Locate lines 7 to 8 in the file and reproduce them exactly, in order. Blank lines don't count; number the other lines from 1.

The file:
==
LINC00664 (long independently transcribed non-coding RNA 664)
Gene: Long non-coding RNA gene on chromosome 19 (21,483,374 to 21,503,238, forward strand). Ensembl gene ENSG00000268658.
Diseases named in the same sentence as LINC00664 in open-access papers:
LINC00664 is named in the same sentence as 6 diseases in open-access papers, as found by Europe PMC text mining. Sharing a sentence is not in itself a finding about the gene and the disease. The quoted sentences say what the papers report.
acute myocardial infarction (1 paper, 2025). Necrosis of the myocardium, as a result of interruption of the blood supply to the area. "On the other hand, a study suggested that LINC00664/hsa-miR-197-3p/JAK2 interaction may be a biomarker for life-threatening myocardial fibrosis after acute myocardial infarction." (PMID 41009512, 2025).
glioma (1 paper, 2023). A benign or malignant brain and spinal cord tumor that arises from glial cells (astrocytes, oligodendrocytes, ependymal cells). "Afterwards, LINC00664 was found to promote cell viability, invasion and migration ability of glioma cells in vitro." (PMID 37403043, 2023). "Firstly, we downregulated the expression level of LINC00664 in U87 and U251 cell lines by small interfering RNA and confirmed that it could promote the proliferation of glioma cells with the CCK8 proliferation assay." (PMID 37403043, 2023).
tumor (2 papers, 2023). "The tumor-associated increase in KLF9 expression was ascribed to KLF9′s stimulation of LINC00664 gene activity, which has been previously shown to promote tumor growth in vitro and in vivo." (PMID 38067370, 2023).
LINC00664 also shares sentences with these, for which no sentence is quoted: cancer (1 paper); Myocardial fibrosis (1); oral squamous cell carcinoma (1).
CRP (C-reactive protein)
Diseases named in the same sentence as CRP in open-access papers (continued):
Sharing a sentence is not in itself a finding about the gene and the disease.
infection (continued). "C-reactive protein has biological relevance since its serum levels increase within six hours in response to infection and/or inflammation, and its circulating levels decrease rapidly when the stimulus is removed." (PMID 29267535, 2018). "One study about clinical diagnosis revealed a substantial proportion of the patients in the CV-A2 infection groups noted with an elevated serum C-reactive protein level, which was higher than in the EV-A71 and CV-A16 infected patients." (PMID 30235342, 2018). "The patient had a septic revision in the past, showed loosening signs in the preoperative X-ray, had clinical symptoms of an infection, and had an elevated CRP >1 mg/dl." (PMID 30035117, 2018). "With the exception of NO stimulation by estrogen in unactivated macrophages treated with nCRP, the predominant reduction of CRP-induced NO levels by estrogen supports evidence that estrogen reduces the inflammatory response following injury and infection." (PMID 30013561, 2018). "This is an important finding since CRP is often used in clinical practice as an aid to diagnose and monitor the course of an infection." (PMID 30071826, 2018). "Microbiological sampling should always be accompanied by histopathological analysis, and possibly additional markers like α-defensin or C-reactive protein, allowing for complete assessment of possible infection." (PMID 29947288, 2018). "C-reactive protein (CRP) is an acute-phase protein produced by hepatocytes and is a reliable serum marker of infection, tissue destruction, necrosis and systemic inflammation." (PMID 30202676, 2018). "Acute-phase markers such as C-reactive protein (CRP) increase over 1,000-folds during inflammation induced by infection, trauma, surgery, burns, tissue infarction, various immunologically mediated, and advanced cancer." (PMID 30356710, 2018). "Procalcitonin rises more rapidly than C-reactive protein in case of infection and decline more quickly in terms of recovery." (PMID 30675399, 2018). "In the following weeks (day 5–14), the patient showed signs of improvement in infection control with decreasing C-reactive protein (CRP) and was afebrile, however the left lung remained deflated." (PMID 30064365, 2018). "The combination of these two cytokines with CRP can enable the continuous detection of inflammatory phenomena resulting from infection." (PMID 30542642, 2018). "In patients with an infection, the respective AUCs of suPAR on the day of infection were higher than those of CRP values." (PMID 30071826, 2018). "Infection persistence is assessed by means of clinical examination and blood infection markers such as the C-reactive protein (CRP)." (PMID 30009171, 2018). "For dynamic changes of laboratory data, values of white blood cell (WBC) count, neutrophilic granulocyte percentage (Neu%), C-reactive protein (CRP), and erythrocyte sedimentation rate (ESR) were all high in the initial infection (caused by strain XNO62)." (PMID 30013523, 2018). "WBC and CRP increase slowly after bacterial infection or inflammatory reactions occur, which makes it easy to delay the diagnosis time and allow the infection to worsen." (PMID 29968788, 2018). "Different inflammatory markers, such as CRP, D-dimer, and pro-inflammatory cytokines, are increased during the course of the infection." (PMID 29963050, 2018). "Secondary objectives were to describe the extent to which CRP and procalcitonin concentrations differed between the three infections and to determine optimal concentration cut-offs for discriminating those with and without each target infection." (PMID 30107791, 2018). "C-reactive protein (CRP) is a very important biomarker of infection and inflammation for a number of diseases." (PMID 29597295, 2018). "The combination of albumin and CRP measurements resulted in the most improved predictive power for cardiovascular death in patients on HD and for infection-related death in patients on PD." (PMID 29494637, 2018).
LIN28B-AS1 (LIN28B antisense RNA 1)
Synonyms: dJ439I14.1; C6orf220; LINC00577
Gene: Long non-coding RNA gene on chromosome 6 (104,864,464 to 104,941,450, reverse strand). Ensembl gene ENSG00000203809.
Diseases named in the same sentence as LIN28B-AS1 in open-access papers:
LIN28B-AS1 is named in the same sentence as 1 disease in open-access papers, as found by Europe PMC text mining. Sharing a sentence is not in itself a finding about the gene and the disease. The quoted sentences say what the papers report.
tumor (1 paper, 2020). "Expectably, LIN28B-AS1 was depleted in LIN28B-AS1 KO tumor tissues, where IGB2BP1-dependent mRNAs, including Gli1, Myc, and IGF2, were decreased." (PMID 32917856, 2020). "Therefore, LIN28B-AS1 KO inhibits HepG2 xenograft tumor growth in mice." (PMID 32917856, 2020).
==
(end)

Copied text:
tumor (2 papers, 2023). "The tumor-associated increase in KLF9 expression was ascribed to KLF9′s stimulation of LINC00664 gene activity, which has been previously shown to promote tumor growth in vitro and in vivo." (PMID 38067370, 2023).
LINC00664 also shares sentences with these, for which no sentence is quoted: cancer (1 paper); Myocardial fibrosis (1); oral squamous cell carcinoma (1).